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Edinburgh asks children for smart city ideas
- February 18, 2020
School pupils across Edinburgh are being asked to come up with creative ways of using technology to tackle local issues and help transform their hometown into a smart city as part of a partnership with local businesses and organisations.
CityFibre, City of Edinburgh Council and the University of Edinburgh’s Data Education in Schools programme will deliver the smart city-focused IoT pilot to primary and secondary school year groups across the Scottish capital.
Aiming to enhance the number of children using data science education in schools, pupils will develop their understanding of data-driven technology for a range of issues both inside and outside the school environment. This could see pupils develop ways of monitoring air quality in playgrounds, improve the use of digital technology in classrooms or examine digital methods for managing traffic flow across the city.
The project will kick off in schools in spring and a number of pupils will be invited to attend a smart cities event in Edinburgh in May to showcase their ideas. As part of the initiative, CityFibre will also provide schools in Edinburgh with IoT technology kits over the next 12 months. This will help pupils practice solving problems using sensors and data analysis, with some of the data they’ll be collecting travelling over the CityFibre network.
The announcement was made at an event in Edinburgh’s Royal Scots Club, which brought civic and business communities together to discuss how improved digital connectivity would soon transform everyday life for people across the city.
“We can’t wait to hear about the creative ideas school pupils have to use IoT technologies and make the most of Edinburgh’s new full fibre infrastructure,” said Elaine Doherty, CityFibre’s city manager for Edinburgh. “While most schools and City of Edinburgh Council buildings have been connected to full fibre, construction is well underway to extend the benefits of a full fibre network to almost every home and business across the city with the first homes to be connected next month.”
Work is underway on the city-wide full fibre network that should deliver benefits to communities across Edinburgh. CityFibre is investing more than £100m to deliver the project, which will give almost every home and business access to full fibre connectivity.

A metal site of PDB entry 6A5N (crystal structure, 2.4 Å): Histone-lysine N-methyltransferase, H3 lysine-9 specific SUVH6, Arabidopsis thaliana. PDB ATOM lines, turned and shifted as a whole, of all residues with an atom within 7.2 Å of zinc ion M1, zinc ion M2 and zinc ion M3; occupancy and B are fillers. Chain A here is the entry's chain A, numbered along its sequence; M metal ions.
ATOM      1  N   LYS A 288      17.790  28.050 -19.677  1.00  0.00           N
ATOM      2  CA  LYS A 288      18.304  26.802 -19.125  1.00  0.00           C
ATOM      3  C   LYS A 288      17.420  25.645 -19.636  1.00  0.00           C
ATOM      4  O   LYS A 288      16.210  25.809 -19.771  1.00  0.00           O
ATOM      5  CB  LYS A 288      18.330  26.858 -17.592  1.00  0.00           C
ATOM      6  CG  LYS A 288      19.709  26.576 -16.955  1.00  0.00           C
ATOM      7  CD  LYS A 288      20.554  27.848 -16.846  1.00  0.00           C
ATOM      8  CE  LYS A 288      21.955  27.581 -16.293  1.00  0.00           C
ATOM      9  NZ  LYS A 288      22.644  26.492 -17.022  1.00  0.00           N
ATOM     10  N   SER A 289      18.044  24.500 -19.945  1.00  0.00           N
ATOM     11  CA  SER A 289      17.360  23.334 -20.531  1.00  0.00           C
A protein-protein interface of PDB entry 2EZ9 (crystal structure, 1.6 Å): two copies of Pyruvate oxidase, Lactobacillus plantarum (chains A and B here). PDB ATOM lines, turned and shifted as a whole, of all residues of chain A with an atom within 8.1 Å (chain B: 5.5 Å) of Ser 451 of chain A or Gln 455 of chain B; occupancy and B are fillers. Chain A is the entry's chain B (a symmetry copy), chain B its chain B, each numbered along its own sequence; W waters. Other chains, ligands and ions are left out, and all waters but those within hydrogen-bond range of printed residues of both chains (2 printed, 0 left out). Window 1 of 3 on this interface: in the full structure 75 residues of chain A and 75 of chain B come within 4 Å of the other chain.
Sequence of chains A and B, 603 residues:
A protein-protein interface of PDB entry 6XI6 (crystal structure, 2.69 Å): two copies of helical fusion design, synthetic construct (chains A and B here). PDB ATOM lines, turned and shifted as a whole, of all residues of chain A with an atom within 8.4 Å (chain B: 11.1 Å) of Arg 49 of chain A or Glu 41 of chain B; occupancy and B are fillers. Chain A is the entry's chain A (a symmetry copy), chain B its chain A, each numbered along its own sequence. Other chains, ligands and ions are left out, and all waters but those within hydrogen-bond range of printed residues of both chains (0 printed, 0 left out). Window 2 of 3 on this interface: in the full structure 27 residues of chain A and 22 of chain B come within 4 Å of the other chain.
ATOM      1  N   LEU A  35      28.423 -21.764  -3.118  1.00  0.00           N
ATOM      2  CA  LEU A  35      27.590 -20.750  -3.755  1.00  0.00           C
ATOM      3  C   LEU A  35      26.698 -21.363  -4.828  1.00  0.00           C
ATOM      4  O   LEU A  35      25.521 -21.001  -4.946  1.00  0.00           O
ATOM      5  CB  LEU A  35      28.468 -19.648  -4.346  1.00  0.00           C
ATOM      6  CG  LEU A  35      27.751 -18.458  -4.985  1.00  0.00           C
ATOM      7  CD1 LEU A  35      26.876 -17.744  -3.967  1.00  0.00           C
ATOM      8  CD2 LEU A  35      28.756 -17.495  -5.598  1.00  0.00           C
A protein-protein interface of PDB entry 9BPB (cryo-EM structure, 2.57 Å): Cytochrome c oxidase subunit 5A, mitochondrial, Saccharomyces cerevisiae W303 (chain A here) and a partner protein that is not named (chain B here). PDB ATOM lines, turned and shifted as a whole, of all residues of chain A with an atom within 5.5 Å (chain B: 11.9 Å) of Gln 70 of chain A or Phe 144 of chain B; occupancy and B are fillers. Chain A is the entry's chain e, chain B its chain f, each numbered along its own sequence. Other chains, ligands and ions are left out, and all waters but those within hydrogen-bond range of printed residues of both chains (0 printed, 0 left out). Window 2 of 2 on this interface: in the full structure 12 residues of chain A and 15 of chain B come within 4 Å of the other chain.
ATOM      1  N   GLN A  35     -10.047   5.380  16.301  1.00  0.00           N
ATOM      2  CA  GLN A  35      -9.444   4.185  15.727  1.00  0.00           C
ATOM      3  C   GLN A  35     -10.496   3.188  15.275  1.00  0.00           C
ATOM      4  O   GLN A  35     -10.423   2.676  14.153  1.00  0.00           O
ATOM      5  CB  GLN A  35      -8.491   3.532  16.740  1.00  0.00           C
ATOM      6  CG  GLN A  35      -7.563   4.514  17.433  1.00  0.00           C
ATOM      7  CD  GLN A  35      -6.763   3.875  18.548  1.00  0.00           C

“We are delighted to be working with CityFibre to deliver this exciting IoT project to schools across the region,” said Judy Robertson, chair in digital learning at the University of Edinburgh. “The project will encourage young people to think about how they can use sensors and data to understand their environment and to develop tools that can improve their local communities, learning how data can be used for good. The project is a fantastic addition to our Data Education for Schools project.”
She said that bringing business, schools and the university together ensured that young people were provided with skills and confidence to take full advantage of the opportunities provided within a data driven society.
Council leader Adam McVey added: “This is a fantastic opportunity for young people across Edinburgh to explore how digital technology can change the way we live our lives, and to help us come up with data-driven solutions for some of the challenges facing the capital. Thanks to this partnership with CityFibre and the University of Edinburgh, the next generation of problem-solvers will gain the skills needed to deliver a truly smart city for the future.”
The picture shows from the left: Phil Cragg, Deloitte smart city specialist; Andy Starnes, head of city development at CityFibre; Frank Airth, city manager at Vodafone; Elaine Doherty, CityFibre’s city manager for Edinburgh; Jenni Doonan, business developer at the University of Edinburgh’s Institute for Education, Community & Society; Liz McAreavey, chief executive of Edinburgh Chamber of Commerce; and Andrew Kerr, chief executive of the City of Edinburgh Council.